The obvious first loser from the various things done and not done by the Republicans in Detroit during the middle week of July is the Democratic Party. It is deprived of a chance of running against a party anchored firmly to the right of the Carter administration.
Had the Republicans chosen a vice-presidential candidate out of their own right wing the Democrats would almost certainly have had a romp home to victory in November no matter how unpopular President Carter is widely believed, or said , to be. Had both Republican platform and vice-presidential candidate been of the far right the great basic constituencies of the Democratic Party (welfare and social security recipients, organized labor, and the blacks) would have had to rally to Mr. Carter. There would have been no place else for them to go.
But whether by accident or intent (it is not yet clear) the Republicans in Detroit did not form their battle lines on the high plateau of the Republican right which the mass of voters would probably have just walked by, without noting their existence. Instead their new and undoubted leader, Ronald Reagan, tried to get as his running mate Gerald Ford who belongs to the liberal or Eastern (it used to be called the Rockefeller) wing of the party. Failing that he did take Georges Bush who, although coming currently from Texas, was born in Massachusetts and belongs ideologically to the Eastern establishment. And the Republican old guard did not even whimper.
The lack of a whimper is partly because the battalions of the old guard got everything they wanted in the platform. This is their consolation prize from the Republican convention and will be a favorite target of the Democrats during the campaign. However, in US politics, the planks of a party platform are like the sandbags carried in a balloon -- something to be jettisoned to lighten ship. There is nothing in that platform that Mr. Reagan cannot discreetly dump overboard should it become to his advantage.
Also it is now clear that Mr. Reagan himself is no ideologist who would rather lose than compromise a "principle." The effort to get Mr. ford on the ticket and the subsequent choice of Mr. Bush show the political pragmatist at work. That he is what his supporters now call a pragmatist, and his critics an opportunist, had already been indicated by his record as governor of California and the jettisoning of the pro-Taiwan cause just before the convention.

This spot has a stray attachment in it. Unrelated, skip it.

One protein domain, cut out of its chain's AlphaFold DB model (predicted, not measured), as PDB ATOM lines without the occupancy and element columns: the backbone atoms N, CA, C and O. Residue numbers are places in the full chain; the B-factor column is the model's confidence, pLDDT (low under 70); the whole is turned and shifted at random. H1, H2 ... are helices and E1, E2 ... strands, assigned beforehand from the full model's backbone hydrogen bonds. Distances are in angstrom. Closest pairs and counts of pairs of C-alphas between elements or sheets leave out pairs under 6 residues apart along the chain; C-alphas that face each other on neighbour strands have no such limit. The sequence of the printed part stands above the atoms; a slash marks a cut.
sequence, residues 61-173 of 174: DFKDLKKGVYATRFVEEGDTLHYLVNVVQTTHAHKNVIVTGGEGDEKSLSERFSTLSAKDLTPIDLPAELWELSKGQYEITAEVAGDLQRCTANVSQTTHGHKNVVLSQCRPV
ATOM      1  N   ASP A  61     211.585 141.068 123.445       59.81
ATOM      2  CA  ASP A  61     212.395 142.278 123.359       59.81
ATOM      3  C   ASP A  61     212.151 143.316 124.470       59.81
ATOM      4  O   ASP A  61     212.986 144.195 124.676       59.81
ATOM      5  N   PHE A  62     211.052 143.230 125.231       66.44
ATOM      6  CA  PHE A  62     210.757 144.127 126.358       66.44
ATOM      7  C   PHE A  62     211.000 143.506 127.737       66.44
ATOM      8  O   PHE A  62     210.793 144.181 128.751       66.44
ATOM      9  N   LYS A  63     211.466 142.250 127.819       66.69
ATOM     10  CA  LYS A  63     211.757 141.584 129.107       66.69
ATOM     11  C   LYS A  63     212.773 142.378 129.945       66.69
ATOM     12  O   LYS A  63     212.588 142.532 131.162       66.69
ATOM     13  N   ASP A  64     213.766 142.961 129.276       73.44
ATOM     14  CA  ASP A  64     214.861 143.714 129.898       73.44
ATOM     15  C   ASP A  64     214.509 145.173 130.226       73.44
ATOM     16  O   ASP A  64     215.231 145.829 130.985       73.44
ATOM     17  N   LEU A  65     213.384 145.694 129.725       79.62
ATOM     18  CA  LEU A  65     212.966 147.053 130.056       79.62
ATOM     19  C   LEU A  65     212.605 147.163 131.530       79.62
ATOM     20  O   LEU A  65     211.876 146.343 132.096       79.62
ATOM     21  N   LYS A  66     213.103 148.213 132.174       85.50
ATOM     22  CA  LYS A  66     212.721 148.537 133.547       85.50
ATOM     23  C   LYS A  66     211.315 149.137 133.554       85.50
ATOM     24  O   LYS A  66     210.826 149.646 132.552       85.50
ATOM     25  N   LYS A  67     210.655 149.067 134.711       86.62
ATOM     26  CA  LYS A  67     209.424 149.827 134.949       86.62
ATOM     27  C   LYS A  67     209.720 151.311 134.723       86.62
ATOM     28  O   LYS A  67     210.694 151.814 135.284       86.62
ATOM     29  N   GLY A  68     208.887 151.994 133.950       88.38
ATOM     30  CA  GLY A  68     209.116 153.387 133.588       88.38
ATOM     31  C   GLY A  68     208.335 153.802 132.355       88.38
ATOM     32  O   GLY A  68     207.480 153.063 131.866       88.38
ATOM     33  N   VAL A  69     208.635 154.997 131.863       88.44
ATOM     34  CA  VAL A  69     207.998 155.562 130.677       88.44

The net result is that the Republicans have a leadership willing and able to take their troops down into the great middle valley of American politics where the majority of voters live and work and hope and fear. It means that Mr. Reagan has so positioned himself and so deployed his forces that he can contest the middle ground with Mr. Carter.
Mr. Carter is, of course, also positioned to battle in and for that middle ground. He is the most conservative candidate the Democrats have had since John W. Davis in 1924. Mr. Davis was a corporation lawyer whose clients included Standard Oil, J. P. Morgan, AT&T, and US Steel. He was also a co-founder of the Liberty League, a right-wing precursor of the John Birch Society.
Of course Mr. Carter is not as conservative as that. But he is conservative enough to be known as a disappointment to organized labor and to the blacks. Their favorite is Senator Kennedy. In politics one is known as much by one's critics as by one's friends. Mr. Carter's critics as by one's friends. Mr. Carter's critics come more from the left than from the right. He is positioned to seek votes from some quarters which have been traditionally Republican just as Mr. Reagan is now positioned to aim at some traditionally Democratic voters.
All of which means that this campaign is shaping up toward a contest in the middle where opportunities for end runs will be few and far between. Mr. Carter will not be running against another Barry Goldwater. Mr. Reagan will not be running against another George McGovern. Both parties have had a try at what the academics call "significant politics." Both have come to grief in that game. Both now are back in the middle.
Which does not necessarily mean a dull campaign, but it does mean a campaign of subleties rather than ideologies. There will be no great battle between right and left because right and left have been avoided by the leaders of both parties. Probably Mr. Reagan's shrewdest move in his entire political career, whether intentional or accidental, was letting his right wingers have everything they wanted in the platform. It bought him freedom to contest with Mr. Carter in the center.